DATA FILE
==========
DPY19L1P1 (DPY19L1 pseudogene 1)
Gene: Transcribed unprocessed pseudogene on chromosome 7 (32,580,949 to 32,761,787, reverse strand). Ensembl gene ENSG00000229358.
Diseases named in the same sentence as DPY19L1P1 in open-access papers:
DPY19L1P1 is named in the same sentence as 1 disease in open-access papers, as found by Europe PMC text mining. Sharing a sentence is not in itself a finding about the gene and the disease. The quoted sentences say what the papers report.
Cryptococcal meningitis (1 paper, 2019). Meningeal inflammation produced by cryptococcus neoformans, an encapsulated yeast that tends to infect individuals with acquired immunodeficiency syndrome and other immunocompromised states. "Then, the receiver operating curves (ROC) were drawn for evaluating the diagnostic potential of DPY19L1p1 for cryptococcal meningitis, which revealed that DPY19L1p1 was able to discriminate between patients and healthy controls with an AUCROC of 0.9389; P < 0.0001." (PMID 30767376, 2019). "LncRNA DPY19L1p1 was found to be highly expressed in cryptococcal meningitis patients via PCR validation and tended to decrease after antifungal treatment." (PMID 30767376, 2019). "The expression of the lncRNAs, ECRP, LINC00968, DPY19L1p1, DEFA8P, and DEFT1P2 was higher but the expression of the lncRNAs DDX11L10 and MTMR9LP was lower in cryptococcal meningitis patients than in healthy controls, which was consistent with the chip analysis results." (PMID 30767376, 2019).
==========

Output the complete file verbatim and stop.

DPY19L1P1 (DPY19L1 pseudogene 1)
Gene: Transcribed unprocessed pseudogene on chromosome 7 (32,580,949 to 32,761,787, reverse strand). Ensembl gene ENSG00000229358.
Diseases named in the same sentence as DPY19L1P1 in open-access papers:
DPY19L1P1 is named in the same sentence as 1 disease in open-access papers, as found by Europe PMC text mining. Sharing a sentence is not in itself a finding about the gene and the disease. The quoted sentences say what the papers report.
Cryptococcal meningitis (1 paper, 2019). Meningeal inflammation produced by cryptococcus neoformans, an encapsulated yeast that tends to infect individuals with acquired immunodeficiency syndrome and other immunocompromised states. "Then, the receiver operating curves (ROC) were drawn for evaluating the diagnostic potential of DPY19L1p1 for cryptococcal meningitis, which revealed that DPY19L1p1 was able to discriminate between patients and healthy controls with an AUCROC of 0.9389; P < 0.0001." (PMID 30767376, 2019). "LncRNA DPY19L1p1 was found to be highly expressed in cryptococcal meningitis patients via PCR validation and tended to decrease after antifungal treatment." (PMID 30767376, 2019). "The expression of the lncRNAs, ECRP, LINC00968, DPY19L1p1, DEFA8P, and DEFT1P2 was higher but the expression of the lncRNAs DDX11L10 and MTMR9LP was lower in cryptococcal meningitis patients than in healthy controls, which was consistent with the chip analysis results." (PMID 30767376, 2019).